Breakpoint 2020 is a 4-day virtual summit on everything testing. We're bringing speakers from the best dev and QA teams to talk about building QA processes, automating at scale and best practices for success with tools and frameworks.
Brian Lucas is a Senior Staff Engineer at Optimizely, responsible for build, test and release engineering processes.
Brian enjoys building, iterating, and scaling teams and is an early proponent of cloud computing. He holds four patents and is an active contributor to open source.
What does your role at Optimizely involve?
I focus on leading large company-wide projects in two major areas: Billing and Developer Productivity.
On Developer Productivity, I focus on initiatives that improve our engineering, such as:
- Increasing velocity through more frequent deploys and smaller changesets
- Driving engineering experimentation with feature flags/gating
- Building infrastructure (tooling) to decrease operational burden
- “Shifting left” on QA, experimentation, security, etc. to increase overall developer velocity
On the Billing front, I’m leading efforts to accurately count upwards of close to a trillion events per month, and other areas around feature management, like entitlement.
In general terms, these are tough problems that are difficult to solve and require 9-12 months at a time across multiple teams and departments.
Can you give us a sneak-peek into your session for Breakpoint 2020?
My session is titled, "How to win in software development with tighter feedback loops".
Engineering organizations crumble under their own weight without proper investments in fast, reliable, modular mechanisms to build and test software.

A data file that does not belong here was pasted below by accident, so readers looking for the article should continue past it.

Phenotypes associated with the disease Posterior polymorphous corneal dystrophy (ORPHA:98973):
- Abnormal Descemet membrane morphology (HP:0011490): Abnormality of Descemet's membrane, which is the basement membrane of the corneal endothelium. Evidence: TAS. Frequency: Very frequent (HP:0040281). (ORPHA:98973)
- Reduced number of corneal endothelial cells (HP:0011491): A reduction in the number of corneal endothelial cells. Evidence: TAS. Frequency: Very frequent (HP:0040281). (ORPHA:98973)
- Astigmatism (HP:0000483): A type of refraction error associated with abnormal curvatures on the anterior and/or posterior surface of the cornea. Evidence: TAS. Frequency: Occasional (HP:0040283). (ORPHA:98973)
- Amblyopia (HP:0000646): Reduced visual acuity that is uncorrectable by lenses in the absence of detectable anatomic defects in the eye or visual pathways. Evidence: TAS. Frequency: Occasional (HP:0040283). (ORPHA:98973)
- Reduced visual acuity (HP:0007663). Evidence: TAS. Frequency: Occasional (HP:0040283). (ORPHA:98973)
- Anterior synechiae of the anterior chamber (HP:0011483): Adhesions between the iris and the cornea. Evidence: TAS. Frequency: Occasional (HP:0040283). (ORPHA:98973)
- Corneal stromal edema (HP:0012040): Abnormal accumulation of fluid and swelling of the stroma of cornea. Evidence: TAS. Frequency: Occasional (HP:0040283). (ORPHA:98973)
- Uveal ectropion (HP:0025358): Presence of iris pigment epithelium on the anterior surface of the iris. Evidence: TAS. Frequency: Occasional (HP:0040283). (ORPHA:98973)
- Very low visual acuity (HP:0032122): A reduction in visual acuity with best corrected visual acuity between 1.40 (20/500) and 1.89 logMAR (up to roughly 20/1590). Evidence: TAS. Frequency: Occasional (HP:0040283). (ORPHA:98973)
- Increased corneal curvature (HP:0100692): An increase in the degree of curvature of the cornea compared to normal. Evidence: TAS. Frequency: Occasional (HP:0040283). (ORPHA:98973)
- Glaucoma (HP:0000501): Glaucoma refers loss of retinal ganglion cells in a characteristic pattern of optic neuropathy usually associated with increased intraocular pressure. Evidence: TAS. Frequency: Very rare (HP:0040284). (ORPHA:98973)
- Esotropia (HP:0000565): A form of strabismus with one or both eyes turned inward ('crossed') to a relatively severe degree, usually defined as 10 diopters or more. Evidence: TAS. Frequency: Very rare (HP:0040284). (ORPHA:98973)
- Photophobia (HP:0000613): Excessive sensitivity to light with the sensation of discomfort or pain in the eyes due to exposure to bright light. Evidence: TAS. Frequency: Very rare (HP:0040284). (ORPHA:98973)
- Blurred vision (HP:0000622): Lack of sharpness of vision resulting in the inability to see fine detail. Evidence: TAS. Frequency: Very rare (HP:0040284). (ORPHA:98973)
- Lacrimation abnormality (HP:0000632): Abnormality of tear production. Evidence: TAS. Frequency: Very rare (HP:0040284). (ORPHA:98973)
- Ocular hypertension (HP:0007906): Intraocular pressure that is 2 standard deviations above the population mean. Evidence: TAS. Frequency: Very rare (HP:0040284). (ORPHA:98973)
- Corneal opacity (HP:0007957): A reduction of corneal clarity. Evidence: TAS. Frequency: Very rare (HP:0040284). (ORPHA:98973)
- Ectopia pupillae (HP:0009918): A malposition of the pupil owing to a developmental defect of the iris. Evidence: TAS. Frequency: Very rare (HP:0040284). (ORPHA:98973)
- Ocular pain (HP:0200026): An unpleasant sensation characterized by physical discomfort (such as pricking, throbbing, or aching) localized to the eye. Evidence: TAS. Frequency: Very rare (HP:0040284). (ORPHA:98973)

My talk will focus on the specific investments you can make to improve velocity on your build and test processes by focusing on feedback loops. This is applicable to organizations of every size and maturity.
Can you tell us about the patents you hold?
What are you reading/learning right now?
I recently read “Accelerate State of DevOps” from DORA. It shared empirical and anecdotal studies around high-performing engineering organizations seen as innovators in their space. Inevitably, those organizations studied often had wildly different products and approaches to building, but there were many common threads that could be distilled down into meaningful lessons for groups of any size.
Another one is a concept we’ve started to explore, popularized by Netflix, called Hexagonal Architecture, which stems from concepts introduced in 2005. We’ve started looking at this as a way to keep our microservices loosely coupled and avoid challenges when (and if) we have to refactor them in the future.
What would you tell someone new to testing?
Every engineer should know how to test across multiple domains (unit/integration/end-to-end). Leaving the tests to a specific group (eg., a QA team) means that you’ll lose vital context from the author (yourself) and the tests won’t cover all the scenarios you should be covering, including the tricky-to-implement edge cases. Remember, you’re only one emergency away from discovering this truth on your own!